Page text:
Whitehorse Daily Star

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Photo by Vince Fedoroff

GOING UP – Jon Baglee watches his construction crane hoist an item up to fellow crew members building Mah's Point. Work has begun on the second floor of what will be a six-storey condominium development at the corner of Second Avenue and Jarvis Street.

Towering crane gives young Yukoner's career a big lift

It can be seen from throughout Whitehorse: the largest crane in the territory being used to construct what will become the tallest building in the city.

By Stephanie Waddell on July 9, 2012

It can be seen from throughout Whitehorse: the largest crane in the territory being used to construct what will become the tallest building in the city.

Ketza Construction is building the six-storey Mah's Point condo development on Second Avenue.

It's the first project to use the large, floor-operated crane.

Running the crane is a precise art – one false move could mean disaster.

But it's all in a day's work for 21-year-old Jon Baglee.

"Safety is number one,” he said during a recent interview at the site office off Jarvis Street.

He spoke of continually checking his charts on weights, placement and other calculations before he makes any movement with the crane using the digital controls.

The chains have certain weight limits that Baglee must always adhere to to protect the upwards of 15 people who could be working on the site at any one time.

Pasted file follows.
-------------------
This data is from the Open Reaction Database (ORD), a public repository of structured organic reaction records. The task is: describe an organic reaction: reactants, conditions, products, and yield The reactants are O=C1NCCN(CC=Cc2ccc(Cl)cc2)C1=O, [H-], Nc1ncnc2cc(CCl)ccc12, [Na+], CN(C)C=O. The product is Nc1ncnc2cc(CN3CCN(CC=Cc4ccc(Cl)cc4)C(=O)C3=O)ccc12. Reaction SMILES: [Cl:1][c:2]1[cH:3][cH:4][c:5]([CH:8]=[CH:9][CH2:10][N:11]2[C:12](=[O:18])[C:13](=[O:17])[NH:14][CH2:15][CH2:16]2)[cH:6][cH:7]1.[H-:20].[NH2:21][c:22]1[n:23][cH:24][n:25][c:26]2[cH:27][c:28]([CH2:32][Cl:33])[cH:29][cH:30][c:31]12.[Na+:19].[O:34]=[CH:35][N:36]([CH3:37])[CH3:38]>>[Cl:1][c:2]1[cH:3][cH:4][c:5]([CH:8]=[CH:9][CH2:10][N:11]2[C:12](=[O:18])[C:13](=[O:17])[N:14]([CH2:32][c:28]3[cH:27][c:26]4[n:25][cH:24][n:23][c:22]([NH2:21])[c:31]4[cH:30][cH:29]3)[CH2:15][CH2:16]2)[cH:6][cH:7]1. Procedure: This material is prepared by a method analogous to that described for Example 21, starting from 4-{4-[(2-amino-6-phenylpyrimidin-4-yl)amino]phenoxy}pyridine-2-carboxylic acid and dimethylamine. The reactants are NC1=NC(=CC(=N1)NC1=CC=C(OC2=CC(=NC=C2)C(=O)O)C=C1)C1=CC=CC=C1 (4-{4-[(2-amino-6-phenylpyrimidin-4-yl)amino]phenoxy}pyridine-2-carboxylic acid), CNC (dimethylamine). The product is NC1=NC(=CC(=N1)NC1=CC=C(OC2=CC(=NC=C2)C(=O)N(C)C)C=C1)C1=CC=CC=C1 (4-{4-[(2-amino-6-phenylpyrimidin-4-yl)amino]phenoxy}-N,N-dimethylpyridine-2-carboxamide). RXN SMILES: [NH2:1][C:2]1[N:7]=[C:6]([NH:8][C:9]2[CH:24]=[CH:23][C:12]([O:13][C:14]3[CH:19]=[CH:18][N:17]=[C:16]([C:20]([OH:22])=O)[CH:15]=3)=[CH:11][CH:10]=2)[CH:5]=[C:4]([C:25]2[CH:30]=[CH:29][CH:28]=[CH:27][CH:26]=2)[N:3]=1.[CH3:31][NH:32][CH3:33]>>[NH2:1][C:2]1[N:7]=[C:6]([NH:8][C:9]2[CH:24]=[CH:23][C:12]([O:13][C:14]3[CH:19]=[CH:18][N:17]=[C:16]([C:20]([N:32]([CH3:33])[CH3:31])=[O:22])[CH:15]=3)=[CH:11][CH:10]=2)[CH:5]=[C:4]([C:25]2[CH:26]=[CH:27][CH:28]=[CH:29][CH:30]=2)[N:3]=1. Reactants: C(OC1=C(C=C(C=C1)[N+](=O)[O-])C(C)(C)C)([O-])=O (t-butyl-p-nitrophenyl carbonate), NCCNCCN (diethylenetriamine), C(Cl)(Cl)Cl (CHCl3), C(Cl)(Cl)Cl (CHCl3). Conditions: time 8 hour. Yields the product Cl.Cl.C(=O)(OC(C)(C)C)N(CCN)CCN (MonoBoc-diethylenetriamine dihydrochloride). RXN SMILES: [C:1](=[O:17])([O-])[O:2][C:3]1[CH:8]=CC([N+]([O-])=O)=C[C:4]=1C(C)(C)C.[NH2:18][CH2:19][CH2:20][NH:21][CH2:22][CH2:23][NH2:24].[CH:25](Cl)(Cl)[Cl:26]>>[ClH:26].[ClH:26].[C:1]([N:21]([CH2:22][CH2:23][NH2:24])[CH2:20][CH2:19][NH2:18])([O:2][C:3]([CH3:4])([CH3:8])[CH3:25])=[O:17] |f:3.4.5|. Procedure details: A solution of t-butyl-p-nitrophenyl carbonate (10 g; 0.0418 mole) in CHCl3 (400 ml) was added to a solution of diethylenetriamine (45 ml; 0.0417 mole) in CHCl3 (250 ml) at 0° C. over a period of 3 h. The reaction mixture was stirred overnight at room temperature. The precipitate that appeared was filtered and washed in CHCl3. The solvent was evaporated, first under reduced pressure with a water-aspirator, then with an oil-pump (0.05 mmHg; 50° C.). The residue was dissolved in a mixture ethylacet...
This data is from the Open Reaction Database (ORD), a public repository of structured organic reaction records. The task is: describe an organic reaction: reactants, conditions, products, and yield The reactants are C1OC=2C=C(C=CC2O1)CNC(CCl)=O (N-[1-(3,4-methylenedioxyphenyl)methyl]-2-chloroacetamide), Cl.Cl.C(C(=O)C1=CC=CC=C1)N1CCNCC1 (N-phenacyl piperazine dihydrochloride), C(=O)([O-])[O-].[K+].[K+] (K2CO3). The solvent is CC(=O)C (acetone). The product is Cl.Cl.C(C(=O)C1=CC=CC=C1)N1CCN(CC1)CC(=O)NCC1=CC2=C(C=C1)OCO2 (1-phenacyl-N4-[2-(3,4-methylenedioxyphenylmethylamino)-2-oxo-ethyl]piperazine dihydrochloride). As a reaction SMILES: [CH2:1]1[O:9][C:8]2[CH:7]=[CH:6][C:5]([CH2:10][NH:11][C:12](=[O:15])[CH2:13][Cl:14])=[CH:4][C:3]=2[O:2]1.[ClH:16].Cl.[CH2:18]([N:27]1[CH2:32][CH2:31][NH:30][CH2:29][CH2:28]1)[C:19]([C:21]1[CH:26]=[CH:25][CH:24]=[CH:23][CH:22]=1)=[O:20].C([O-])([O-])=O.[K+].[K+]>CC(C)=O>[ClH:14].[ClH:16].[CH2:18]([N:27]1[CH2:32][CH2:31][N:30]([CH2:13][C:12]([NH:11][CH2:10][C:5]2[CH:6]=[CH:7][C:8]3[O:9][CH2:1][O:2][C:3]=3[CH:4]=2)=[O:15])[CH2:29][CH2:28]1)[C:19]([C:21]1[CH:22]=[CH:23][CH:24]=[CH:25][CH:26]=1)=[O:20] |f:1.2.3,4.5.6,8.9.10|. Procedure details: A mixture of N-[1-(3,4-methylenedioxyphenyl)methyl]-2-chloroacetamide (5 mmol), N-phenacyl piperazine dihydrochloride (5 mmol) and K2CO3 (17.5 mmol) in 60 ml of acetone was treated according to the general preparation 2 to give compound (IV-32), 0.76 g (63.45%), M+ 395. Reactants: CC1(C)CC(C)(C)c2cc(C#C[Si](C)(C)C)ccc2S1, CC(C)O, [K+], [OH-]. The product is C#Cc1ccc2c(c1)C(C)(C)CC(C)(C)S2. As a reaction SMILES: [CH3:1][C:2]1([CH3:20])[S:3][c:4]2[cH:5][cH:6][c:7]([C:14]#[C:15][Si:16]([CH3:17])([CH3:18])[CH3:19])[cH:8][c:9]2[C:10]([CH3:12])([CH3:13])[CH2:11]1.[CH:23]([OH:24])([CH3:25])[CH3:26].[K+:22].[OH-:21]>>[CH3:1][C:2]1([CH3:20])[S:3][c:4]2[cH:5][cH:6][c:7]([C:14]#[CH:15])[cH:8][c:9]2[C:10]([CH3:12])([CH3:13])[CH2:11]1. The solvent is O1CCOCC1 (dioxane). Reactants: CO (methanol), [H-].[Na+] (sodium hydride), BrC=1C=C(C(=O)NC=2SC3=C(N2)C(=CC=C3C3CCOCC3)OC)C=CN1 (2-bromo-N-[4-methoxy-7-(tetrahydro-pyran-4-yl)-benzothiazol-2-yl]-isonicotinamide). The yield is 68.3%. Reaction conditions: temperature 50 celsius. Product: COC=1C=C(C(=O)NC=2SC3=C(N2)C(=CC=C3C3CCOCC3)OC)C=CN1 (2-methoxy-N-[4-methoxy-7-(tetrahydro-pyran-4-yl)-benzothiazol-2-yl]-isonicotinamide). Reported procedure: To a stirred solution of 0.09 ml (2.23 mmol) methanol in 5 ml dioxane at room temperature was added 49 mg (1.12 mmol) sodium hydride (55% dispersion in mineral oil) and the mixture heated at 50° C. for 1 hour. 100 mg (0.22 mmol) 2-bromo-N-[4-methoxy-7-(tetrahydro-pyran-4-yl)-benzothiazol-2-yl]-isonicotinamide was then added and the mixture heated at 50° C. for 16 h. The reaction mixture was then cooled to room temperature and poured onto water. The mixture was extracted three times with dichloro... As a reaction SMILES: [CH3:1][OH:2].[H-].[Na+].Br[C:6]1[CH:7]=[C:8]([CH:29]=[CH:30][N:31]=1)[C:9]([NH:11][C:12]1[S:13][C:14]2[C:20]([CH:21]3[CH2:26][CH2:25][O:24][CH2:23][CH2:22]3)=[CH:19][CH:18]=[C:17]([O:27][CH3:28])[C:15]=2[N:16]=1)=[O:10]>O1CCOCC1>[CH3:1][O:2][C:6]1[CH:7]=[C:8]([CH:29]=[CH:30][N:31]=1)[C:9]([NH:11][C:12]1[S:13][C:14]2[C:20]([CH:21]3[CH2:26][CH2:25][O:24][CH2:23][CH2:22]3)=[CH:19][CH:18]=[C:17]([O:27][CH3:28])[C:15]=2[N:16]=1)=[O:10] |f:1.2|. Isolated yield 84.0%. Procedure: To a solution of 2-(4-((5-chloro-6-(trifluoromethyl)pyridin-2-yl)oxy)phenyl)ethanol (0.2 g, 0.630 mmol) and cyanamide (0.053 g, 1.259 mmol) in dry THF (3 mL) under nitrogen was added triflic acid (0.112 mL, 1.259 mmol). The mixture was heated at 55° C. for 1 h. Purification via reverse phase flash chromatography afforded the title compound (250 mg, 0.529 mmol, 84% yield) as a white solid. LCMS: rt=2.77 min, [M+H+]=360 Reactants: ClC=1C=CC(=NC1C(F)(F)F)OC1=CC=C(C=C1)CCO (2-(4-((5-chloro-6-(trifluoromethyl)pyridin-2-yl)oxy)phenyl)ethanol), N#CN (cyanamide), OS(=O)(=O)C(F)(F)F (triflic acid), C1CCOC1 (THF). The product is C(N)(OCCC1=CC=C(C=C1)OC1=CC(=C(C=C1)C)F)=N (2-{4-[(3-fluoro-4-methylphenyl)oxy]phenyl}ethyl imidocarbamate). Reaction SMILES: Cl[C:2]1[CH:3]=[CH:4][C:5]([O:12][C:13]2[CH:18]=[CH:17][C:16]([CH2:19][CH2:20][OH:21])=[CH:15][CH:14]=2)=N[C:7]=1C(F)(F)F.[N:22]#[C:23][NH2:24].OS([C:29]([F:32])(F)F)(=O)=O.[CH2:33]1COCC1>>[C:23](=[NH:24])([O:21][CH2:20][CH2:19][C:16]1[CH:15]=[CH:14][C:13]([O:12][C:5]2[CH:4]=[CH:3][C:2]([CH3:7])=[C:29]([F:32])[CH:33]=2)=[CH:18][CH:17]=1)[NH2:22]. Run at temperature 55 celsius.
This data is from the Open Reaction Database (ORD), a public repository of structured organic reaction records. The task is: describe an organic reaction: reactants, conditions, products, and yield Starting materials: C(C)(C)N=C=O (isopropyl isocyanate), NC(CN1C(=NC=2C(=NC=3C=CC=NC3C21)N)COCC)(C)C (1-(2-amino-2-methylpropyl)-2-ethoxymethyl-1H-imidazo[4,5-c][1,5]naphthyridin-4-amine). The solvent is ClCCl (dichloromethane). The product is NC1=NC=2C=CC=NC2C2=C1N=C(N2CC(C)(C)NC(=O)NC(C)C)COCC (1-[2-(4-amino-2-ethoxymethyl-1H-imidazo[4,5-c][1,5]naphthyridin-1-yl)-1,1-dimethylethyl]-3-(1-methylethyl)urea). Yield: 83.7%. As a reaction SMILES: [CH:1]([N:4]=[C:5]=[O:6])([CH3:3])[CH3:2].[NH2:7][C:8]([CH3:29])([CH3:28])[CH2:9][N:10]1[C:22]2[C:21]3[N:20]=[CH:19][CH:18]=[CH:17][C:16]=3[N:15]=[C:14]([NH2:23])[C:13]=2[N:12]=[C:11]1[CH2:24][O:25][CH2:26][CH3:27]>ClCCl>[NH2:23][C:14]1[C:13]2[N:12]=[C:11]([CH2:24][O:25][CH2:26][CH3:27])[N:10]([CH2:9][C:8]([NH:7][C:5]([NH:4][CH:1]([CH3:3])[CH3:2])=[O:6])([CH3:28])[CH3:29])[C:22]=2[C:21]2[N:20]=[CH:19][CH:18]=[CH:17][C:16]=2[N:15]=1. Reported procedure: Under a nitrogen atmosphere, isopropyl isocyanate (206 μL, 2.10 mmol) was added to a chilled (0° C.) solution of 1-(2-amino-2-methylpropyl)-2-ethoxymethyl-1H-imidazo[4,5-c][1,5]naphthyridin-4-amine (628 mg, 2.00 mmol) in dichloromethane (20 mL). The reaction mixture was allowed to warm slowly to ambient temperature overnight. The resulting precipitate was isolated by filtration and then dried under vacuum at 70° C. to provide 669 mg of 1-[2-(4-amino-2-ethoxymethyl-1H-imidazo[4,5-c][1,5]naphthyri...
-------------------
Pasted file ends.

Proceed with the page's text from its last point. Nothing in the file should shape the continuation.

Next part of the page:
It was only three months ago that Baglee was working as a labourer for Ketza.

Thanks to his interest in operating heavy machinery, Baglee moved into apprenticing to operate the crane – perhaps the heaviest of equipment – under senior staff at Ketza.

Before he could begin his apprenticeship and get behind the controls of the crane, he had to do a competency test.

From there, he began his apprenticeship, working on getting the 2,000 hours he needs to move towards his journeyman ticket.

With this project, Baglee often works six 10 1/2-hour days each week.

It's an opportunity Baglee said he's grateful for.

Ketza president Peter Densmore, he said, has treated him "awesome,” giving him a career he thoroughly enjoys which also provides him with a good life.

He pointed out that while he had been originally looking at a career as a heavy equipment operator, this has given him so much more.

While he's very happy working for Ketza right now, Baglee, who grew up in Whitehorse, noted that down the road, he'll be able to go anywhere he wants to work in crane operation.

Though not anytime soon, Baglee said he'd eventually like to try his hand in Vancouver, or some other big city, on even larger cranes.

For now though, Baglee is happy to be with Ketza Construction and part of the building of Mah's Point.

The $18-million, 20-metre, six-storey structure will feature 52 high-end units selling for between $287,900 and $385,900, with the building expected to be finished by Christmas.

The new structure at Second Avenue and Jarvis Street will also feature underground parking and have commercial units on the ground floor.

A total of 25 condos have already been sold.

The site is the former home of the Pioneer Inn and of a series of restaurants and night clubs operating under such names as Foxy's and the Bench and Gavel. The complex was demolished in June 2009.

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